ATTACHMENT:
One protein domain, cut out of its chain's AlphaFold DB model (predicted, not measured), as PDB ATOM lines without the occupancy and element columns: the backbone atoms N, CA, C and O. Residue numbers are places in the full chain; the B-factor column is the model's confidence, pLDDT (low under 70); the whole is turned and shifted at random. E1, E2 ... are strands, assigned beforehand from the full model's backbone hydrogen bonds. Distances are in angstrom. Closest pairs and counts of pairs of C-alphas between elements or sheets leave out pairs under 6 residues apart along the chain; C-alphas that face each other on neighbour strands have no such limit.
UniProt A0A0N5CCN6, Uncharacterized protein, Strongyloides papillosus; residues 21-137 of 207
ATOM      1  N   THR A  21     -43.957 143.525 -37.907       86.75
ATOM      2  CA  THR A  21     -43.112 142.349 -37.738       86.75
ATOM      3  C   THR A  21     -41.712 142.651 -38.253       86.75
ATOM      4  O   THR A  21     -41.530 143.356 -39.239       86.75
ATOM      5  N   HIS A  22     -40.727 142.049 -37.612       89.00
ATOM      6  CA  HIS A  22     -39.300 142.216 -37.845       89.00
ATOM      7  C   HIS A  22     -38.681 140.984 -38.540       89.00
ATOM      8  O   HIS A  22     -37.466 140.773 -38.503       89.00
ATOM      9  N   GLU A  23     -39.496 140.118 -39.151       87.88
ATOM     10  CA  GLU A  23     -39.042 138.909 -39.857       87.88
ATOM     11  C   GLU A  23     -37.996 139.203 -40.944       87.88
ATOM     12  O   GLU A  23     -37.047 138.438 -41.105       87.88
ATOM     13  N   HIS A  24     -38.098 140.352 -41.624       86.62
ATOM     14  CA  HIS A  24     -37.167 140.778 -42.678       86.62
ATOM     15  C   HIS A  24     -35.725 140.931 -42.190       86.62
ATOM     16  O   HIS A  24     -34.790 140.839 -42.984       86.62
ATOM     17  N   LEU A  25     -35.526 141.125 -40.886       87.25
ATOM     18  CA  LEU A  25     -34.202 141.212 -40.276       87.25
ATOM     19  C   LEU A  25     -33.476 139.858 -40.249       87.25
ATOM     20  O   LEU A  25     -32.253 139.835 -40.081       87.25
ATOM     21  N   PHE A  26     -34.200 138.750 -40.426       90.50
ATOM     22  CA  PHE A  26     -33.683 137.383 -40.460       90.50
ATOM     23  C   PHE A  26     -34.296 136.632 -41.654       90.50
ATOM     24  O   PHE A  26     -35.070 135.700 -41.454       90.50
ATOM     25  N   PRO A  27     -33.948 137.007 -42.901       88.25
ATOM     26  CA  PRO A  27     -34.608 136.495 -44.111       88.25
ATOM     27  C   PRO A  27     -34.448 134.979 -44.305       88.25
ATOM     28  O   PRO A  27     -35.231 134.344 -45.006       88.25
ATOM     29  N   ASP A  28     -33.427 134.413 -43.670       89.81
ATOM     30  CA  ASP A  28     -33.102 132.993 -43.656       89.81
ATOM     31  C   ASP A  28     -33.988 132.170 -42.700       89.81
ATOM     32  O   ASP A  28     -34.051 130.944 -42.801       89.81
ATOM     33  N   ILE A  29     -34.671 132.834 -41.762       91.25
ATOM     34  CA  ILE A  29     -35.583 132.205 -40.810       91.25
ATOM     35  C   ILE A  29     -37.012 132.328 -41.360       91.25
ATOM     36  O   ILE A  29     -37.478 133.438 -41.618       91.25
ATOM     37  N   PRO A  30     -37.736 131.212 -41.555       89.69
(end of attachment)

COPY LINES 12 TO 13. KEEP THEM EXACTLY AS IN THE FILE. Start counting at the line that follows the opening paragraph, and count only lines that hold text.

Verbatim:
ATOM     11  C   GLU A  23     -37.996 139.203 -40.944       87.88
ATOM     12  O   GLU A  23     -37.047 138.438 -41.105       87.88